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Pack Basket

 

Once upon a time, there was a small household in a place called Gyidzang. There were four people—grandfather, father, mother and grandson. Grandfather had taken care of the household all his life, and now the signs of his decline had appeared—his hair had become white, he had lost his teeth, his face was full of wrinkles, and his strength was used up. He had no choice but to depend on his son or his wife.

The son and his wife calculated the large fruitless task of taking care of grandfather. They gave him leftover food to eat and ragged clothes to wear, so that grandfather had to suffer never being full and he lacked enough clothes to cover his back. Not only that, but he had to listen to the wife’s scolding as well. The grandson saw this and feeling pity for his grandfather, and always gave him half his share of food, which they ate together.

After a long time had gone by, the son and his wife secretly planned to kick grandfather out to a distant place. The husband said, “Having kicked him out him far away he won’t be able to return; he might meet a good person[U1] .” The wife asked, “The people of the village will know he’s not here, and if they ask why, how should we reply?” He said, “We can say that he’s gone to live happily somewhere else.” The couple agreed. The next day as soon as it was dark the couple got ready to put Grandfather in a pack basket. Grandfather, knowing it meant him no good, nervously asked, “What are you two doing?”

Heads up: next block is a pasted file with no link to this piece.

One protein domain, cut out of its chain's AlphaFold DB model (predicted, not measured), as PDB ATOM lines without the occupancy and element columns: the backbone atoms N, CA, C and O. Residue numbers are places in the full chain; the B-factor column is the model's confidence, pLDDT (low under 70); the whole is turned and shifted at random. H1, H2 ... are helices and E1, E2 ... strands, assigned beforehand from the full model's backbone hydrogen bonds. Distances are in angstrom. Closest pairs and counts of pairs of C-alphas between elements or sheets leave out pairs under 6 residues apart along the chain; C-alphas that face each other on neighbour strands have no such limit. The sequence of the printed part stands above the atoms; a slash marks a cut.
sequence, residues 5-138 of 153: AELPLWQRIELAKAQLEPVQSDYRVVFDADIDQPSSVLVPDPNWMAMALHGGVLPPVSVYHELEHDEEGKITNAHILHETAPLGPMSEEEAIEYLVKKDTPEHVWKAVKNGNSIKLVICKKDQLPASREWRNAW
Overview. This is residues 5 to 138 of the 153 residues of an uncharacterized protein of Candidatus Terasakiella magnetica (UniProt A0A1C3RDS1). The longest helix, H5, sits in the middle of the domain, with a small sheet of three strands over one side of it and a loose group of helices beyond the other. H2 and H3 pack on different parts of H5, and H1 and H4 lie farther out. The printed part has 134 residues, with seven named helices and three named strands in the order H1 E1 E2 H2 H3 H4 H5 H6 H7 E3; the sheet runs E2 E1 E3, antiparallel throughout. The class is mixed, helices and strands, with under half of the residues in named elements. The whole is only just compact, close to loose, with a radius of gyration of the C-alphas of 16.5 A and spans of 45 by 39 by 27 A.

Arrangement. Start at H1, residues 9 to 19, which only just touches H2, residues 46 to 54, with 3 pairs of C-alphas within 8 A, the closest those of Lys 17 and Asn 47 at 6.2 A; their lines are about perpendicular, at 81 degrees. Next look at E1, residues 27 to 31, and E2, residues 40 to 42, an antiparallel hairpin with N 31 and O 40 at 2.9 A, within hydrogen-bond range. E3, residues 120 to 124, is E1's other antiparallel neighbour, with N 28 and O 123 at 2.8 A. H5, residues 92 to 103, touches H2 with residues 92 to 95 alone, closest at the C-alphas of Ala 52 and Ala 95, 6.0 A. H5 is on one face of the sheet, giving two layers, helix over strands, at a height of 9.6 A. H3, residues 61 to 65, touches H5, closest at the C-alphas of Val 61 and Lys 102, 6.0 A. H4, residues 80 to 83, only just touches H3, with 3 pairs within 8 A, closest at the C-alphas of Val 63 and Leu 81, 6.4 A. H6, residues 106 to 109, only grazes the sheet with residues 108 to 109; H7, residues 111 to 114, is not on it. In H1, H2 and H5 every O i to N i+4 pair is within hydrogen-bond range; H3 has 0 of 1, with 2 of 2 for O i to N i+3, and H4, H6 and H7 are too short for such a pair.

“We really can’t take care of you, and we’re sending you to another land. You should be able to make a good living there,” and they forced him into the pack basket. Grandfather, knowing he was being deceived, cursed his son angrily, “You old dog! You shameless old dog! Is this the way you repay your gratitude to your father?” Not only did the man and wife disregard him, they still replied, “‘An old ox’s limbs are unsteady, and an wicked old man’s complaints are never finished’. That’s what we say to you. Shut up!” The son carried the pack basket on his back and went out.

The grandson, barely able to see his father in the distance[U2] , shouted, “Father, after you throw Grandfather away, don’t forget to bring the pack basket back!”

After the father heard this, he was amazed; not knowing what to think, he asked, “What are you going to do?” The grandson stood up like before and said these honest words: “When you get old, I also want to take you like this, so I’ll need this pack basket too.”

When the father heard that, his leg muscles shook, tears came to his eyes, and he brought Grandfather back.

—Dge 'dun in Qinghai Folk Literature 10, 1984

 

 


 [U1] Srid na thang means something that is likely to happen.  In this context, you can say “He might meet a good person.”

 [U2]You can’t translate this sentence word by word. The actual meaning is: before the grandson barely sees his father in the far distance, he shouted.” Father…”

Folk Story Amdo
Pack Basket
Collection Tibetan Children's Stories
Visibility Public - accessible to all site users (default)
Author Dge 'dun
Translator Larry Epstein
Original year published 1984
Subjects
Places
Creative Commons Licence